• TV Funhouse - The X-Presidents: The superpowered ex-presidents—Gerald Ford, Jimmy Carter, Ronald Reagan and George Bush—convene at their secret headquarters, the Gerald Ford Library, in order to pay particular attention to the debates. After giving George W. Bush a push towards making sense in the debates, Al Gore is replaced with the children of Carter and Reagan, as well as Ford's dog. They quickly realize someone is trying to pull them apart, and since Buchanan and Nader are now at the top of the polls, it must be them. The X-Presidents battle the independents and cause them to accidentally blow each other up. After they save the day, a Jackson 5 parody with the X-Kids is shown.
  • Inside the Actor's Studio - Drew Barrymore: James Lipton (Ferrell), dean emeritus of the Actors Studio Drama School in New York City, interviews actress Drew Barrymore (Hudson) for Inside the Actor's Studio. During the interview, Lipton pretentiously plays up scenes from such Barrymore movies as E.T., There's Something About Mary and Charlie's Angels. Meanwhile, Barrymore overacts constantly and keeps using words like "magical" and smiling insanely. During one fit of laughter about Whoopi Goldberg, Lipton accidentally falls over in his chair and decides to conclude the interview with his trademark series of short answer questions.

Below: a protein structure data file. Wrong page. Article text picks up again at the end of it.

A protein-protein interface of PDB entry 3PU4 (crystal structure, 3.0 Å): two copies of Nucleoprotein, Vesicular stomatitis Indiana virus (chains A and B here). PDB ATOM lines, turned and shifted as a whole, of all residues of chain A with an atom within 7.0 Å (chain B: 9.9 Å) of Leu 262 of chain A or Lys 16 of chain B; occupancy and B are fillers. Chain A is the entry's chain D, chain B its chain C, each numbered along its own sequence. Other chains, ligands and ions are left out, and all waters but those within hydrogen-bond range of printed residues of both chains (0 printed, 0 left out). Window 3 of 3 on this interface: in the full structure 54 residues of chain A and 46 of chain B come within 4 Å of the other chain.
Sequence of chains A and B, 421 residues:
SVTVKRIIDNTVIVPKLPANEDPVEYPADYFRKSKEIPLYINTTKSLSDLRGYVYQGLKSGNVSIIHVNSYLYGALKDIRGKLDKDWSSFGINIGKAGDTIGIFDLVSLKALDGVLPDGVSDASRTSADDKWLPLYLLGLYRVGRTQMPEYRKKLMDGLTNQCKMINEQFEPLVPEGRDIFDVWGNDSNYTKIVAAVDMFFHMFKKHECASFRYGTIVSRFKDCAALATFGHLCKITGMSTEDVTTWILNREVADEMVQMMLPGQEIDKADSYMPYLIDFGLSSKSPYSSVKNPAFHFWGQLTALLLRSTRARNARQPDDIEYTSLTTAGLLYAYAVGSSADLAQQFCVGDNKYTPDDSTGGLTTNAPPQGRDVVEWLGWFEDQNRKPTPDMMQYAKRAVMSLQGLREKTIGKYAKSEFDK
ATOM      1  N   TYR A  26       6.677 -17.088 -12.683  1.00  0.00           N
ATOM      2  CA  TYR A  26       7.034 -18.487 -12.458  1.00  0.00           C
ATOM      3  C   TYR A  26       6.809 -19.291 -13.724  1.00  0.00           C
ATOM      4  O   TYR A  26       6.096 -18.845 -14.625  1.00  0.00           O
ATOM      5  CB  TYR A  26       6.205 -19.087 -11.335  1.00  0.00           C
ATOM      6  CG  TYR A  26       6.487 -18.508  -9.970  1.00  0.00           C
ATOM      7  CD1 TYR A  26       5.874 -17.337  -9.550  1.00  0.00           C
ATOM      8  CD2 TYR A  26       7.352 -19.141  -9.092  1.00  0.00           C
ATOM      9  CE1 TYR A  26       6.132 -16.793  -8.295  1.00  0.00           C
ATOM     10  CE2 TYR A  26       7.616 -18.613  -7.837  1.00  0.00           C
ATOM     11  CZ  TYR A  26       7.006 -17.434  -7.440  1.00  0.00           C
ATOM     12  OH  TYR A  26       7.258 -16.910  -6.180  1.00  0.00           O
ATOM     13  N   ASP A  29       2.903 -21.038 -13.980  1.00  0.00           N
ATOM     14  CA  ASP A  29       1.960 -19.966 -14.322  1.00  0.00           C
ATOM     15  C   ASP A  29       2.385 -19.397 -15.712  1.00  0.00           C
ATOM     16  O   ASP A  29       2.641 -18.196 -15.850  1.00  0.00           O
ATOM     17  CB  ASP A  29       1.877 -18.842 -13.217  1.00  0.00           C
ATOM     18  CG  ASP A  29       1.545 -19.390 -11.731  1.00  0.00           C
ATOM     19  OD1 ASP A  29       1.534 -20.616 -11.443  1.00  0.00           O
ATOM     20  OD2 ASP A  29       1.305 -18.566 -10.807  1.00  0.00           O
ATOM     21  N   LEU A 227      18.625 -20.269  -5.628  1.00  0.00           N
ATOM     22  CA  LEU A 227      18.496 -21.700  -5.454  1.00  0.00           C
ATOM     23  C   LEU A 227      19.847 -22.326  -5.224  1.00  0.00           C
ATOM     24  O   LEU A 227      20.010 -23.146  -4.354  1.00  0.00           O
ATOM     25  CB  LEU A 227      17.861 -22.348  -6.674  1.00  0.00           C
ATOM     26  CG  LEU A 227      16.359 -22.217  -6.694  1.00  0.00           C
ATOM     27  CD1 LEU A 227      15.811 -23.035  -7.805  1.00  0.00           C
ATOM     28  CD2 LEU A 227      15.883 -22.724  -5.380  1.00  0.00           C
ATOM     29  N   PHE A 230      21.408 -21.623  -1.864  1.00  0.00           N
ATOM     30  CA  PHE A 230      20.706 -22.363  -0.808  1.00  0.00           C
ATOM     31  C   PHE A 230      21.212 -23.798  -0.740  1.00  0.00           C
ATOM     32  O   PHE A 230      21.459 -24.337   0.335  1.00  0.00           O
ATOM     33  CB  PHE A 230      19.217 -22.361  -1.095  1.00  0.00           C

• Boston Teens - Sully's Home: Sully (Fallon) and Denise (Dratch) have decided to submit a tape to the producers of Survivor as an attempt to get on the show. They're interrupted by Frank (Sanz) who has found an E-Z Bake Oven and wants to know if he can bake a tiny cake in it. They get back to why they think they should be on the show but are interrupted one more time by Sully's sister Bernadette (Hudson), who's living in the basement because she failed out of cooking school. She tries to kick them out of the house because she has someone coming over, but they refuse until the guy turns out to be Nomar Garciaparra, Sully's idol from the Boston Red Sox.